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Prevalence and molecular characteristics of methicillin-resistant Staphylococcus aureus among skin and soft tissue infections in an emergency department in Guyana
  1. Adeline Dozois1,
  2. Isaac Thomsen2,
  3. Natalia Jimenez-Truque2,
  4. Nicole Soper3,
  5. Alexis Pearson3,
  6. Pheona Mohamed-Rambaran3,
  7. Kristen B Dettorre4,
  8. C Buddy Creech2,
  9. Seth W Wright4
  1. 1Vanderbilt University School of Medicine, Nashville, Tennessee, USA
  2. 2Division of Pediatric Infectious Diseases, Department of Pediatrics, Vanderbilt University, Nashville, Tennessee, USA
  3. 3Department of Laboratory Services, Georgetown Public Hospital Corporation, Georgetown, Guyana
  4. 4Division of International Health, Department of Emergency Medicine, Vanderbilt University, Nashville, Tennessee, USA
  1. Correspondence to Adeline Dozois, Vanderbilt University School of Medicine, 2137 Fairfax Ave #13, Nashville, TN 37212, USA; adeline.dozois{at}gmail.com

Abstract

Objective The characteristics of staphylococcal skin and soft tissue infections (SSTIs) are poorly understood in northern South America and the Caribbean. The objectives of this study were to determine the frequency of methicillin resistance among Staphylococcus aureus isolates in an emergency department (ED) in Guyana and to identify specific molecular characteristics of these methicillin-resistant Staphylococcus aureus (MRSA) strains.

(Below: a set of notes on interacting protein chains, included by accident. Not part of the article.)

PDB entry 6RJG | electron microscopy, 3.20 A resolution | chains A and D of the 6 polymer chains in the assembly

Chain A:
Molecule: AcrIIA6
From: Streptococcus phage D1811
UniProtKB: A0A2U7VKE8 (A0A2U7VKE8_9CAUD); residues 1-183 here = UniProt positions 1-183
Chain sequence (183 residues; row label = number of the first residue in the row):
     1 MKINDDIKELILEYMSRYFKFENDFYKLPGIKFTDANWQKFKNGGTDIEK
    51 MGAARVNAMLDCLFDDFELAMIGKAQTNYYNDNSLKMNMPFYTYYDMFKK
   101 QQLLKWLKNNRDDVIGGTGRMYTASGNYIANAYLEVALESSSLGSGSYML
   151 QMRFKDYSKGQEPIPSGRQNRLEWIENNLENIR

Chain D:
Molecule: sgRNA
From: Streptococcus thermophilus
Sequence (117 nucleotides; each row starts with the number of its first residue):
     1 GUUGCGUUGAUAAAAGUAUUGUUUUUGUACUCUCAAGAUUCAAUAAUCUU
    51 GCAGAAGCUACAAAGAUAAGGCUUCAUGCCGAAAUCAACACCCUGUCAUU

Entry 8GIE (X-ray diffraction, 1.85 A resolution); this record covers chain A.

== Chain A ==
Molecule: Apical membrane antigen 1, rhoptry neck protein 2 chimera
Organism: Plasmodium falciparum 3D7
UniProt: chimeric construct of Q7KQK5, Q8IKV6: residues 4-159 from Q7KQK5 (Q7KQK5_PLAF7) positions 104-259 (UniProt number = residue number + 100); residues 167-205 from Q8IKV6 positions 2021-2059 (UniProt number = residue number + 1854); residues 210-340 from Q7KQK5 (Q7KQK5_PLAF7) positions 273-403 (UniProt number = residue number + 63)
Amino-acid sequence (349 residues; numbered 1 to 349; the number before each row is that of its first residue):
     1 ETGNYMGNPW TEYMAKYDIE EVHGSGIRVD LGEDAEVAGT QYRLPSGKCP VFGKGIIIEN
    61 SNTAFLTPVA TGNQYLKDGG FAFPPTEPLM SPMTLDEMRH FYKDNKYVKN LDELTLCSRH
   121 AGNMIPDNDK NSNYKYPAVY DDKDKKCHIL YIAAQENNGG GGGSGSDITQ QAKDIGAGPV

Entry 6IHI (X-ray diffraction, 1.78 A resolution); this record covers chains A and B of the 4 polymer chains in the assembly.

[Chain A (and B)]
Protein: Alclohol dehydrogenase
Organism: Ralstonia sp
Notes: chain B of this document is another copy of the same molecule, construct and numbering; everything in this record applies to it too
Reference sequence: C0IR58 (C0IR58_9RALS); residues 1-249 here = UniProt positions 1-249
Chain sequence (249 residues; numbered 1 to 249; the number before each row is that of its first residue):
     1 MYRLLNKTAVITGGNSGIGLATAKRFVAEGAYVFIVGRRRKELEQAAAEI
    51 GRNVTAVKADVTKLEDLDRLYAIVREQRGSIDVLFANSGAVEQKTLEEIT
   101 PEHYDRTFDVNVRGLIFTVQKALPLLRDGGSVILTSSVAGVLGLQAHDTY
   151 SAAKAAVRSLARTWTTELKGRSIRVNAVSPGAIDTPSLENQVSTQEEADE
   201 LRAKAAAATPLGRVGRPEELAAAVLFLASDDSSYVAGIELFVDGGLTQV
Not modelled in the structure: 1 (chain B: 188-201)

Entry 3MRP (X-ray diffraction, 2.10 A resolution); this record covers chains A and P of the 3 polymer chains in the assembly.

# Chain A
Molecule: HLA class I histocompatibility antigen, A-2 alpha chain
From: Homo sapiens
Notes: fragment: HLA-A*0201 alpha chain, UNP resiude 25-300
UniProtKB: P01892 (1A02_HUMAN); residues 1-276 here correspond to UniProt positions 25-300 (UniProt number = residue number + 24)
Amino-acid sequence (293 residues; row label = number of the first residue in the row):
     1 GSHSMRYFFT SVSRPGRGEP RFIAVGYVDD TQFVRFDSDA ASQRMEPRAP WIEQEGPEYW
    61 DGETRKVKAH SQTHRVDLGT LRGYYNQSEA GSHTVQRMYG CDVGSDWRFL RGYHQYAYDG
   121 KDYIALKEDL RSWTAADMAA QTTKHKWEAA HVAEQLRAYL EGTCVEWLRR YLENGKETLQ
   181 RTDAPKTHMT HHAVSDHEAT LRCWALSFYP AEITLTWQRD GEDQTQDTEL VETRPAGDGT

Methods This was a cross-sectional study conducted at the main teaching hospital in Georgetown, Guyana. Eligible subjects included patients of all ages with SSTIs with obtainable purulent material. Purulent material was cultured, and S. aureus isolates were evaluated for antibiotic susceptibilities by disc diffusion. Molecular characterisation of MRSA isolates included identification of SCCmec type, assignment of genetic relatedness by rep-PCR and determination of the presence of two exotoxins, Panton-Valentine Leukocidin (PVL) and LukAB.

Results Eighty-five samples were collected; of these, 47 grew S. aureus. 24 of the 47 S. aureus samples were MRSA (51%; 95% CI 37% to 65%), representing 28% of all samples. All MRSA isolates were SCCmec type IV, PVL positive, LukAB positive and were highly related to the current epidemic clone in the USA, USA300.

Conclusions Here, we demonstrate a clinically significant proportion of methicillin resistance in SSTI-associated staphylococcal isolates. Guyanese isolates were highly related to the most common community-associated strain seen in the USA, USA300. These results have important implications for empiric antibiotic therapy and infection control policies in Guyana and similar settings.

  • infectious diseases, bacterial
  • soft tissue infection
  • local

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